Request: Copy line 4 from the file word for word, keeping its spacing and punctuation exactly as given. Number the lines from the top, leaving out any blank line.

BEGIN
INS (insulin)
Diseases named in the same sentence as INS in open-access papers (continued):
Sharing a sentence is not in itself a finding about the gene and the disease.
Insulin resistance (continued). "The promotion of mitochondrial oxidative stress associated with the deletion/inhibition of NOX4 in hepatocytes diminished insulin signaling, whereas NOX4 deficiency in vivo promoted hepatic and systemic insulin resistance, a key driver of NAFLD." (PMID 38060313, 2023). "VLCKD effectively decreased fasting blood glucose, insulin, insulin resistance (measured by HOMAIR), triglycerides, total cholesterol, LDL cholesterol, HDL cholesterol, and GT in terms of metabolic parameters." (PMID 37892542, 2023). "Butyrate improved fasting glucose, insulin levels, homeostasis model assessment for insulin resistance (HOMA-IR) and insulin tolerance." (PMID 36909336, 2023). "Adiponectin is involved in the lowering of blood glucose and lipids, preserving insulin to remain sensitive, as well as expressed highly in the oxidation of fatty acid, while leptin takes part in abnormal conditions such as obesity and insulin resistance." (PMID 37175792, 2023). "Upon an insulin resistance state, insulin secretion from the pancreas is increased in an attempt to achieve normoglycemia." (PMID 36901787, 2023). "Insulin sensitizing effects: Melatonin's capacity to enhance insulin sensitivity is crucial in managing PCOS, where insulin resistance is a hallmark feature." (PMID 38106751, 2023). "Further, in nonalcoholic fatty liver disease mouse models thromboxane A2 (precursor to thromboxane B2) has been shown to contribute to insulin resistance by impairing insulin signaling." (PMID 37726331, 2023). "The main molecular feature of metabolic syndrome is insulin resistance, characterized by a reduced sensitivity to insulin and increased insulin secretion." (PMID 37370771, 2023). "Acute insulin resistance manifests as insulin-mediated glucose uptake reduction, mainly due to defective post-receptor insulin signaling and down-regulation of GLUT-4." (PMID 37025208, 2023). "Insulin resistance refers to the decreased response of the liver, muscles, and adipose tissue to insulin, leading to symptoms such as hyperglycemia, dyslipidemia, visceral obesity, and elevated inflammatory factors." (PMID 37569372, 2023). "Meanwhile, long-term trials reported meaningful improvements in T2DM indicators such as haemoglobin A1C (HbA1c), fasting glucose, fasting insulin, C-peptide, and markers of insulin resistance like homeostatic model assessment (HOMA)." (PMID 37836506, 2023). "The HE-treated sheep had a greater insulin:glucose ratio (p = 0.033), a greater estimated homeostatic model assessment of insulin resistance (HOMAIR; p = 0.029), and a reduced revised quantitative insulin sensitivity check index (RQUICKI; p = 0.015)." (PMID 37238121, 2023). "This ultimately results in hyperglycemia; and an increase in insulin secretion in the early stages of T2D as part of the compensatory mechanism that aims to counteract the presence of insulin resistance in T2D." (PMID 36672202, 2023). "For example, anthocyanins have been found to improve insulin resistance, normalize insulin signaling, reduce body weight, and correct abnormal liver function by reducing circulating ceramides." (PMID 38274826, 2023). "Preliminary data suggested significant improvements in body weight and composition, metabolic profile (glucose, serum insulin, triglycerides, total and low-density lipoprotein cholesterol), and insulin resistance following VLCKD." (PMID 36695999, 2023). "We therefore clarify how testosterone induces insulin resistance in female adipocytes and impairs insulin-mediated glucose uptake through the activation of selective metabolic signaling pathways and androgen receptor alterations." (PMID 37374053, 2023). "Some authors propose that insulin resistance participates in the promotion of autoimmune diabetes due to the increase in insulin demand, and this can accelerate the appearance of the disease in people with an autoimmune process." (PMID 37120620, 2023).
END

Insulin resistance (continued). "The promotion of mitochondrial oxidative stress associated with the deletion/inhibition of NOX4 in hepatocytes diminished insulin signaling, whereas NOX4 deficiency in vivo promoted hepatic and systemic insulin resistance, a key driver of NAFLD." (PMID 38060313, 2023). "VLCKD effectively decreased fasting blood glucose, insulin, insulin resistance (measured by HOMAIR), triglycerides, total cholesterol, LDL cholesterol, HDL cholesterol, and GT in terms of metabolic parameters." (PMID 37892542, 2023). "Butyrate improved fasting glucose, insulin levels, homeostasis model assessment for insulin resistance (HOMA-IR) and insulin tolerance." (PMID 36909336, 2023). "Adiponectin is involved in the lowering of blood glucose and lipids, preserving insulin to remain sensitive, as well as expressed highly in the oxidation of fatty acid, while leptin takes part in abnormal conditions such as obesity and insulin resistance." (PMID 37175792, 2023). "Upon an insulin resistance state, insulin secretion from the pancreas is increased in an attempt to achieve normoglycemia." (PMID 36901787, 2023). "Insulin sensitizing effects: Melatonin's capacity to enhance insulin sensitivity is crucial in managing PCOS, where insulin resistance is a hallmark feature." (PMID 38106751, 2023). "Further, in nonalcoholic fatty liver disease mouse models thromboxane A2 (precursor to thromboxane B2) has been shown to contribute to insulin resistance by impairing insulin signaling." (PMID 37726331, 2023). "The main molecular feature of metabolic syndrome is insulin resistance, characterized by a reduced sensitivity to insulin and increased insulin secretion." (PMID 37370771, 2023). "Acute insulin resistance manifests as insulin-mediated glucose uptake reduction, mainly due to defective post-receptor insulin signaling and down-regulation of GLUT-4." (PMID 37025208, 2023). "Insulin resistance refers to the decreased response of the liver, muscles, and adipose tissue to insulin, leading to symptoms such as hyperglycemia, dyslipidemia, visceral obesity, and elevated inflammatory factors." (PMID 37569372, 2023). "Meanwhile, long-term trials reported meaningful improvements in T2DM indicators such as haemoglobin A1C (HbA1c), fasting glucose, fasting insulin, C-peptide, and markers of insulin resistance like homeostatic model assessment (HOMA)." (PMID 37836506, 2023). "The HE-treated sheep had a greater insulin:glucose ratio (p = 0.033), a greater estimated homeostatic model assessment of insulin resistance (HOMAIR; p = 0.029), and a reduced revised quantitative insulin sensitivity check index (RQUICKI; p = 0.015)." (PMID 37238121, 2023). "This ultimately results in hyperglycemia; and an increase in insulin secretion in the early stages of T2D as part of the compensatory mechanism that aims to counteract the presence of insulin resistance in T2D." (PMID 36672202, 2023). "For example, anthocyanins have been found to improve insulin resistance, normalize insulin signaling, reduce body weight, and correct abnormal liver function by reducing circulating ceramides." (PMID 38274826, 2023). "Preliminary data suggested significant improvements in body weight and composition, metabolic profile (glucose, serum insulin, triglycerides, total and low-density lipoprotein cholesterol), and insulin resistance following VLCKD." (PMID 36695999, 2023). "We therefore clarify how testosterone induces insulin resistance in female adipocytes and impairs insulin-mediated glucose uptake through the activation of selective metabolic signaling pathways and androgen receptor alterations." (PMID 37374053, 2023). "Some authors propose that insulin resistance participates in the promotion of autoimmune diabetes due to the increase in insulin demand, and this can accelerate the appearance of the disease in people with an autoimmune process." (PMID 37120620, 2023).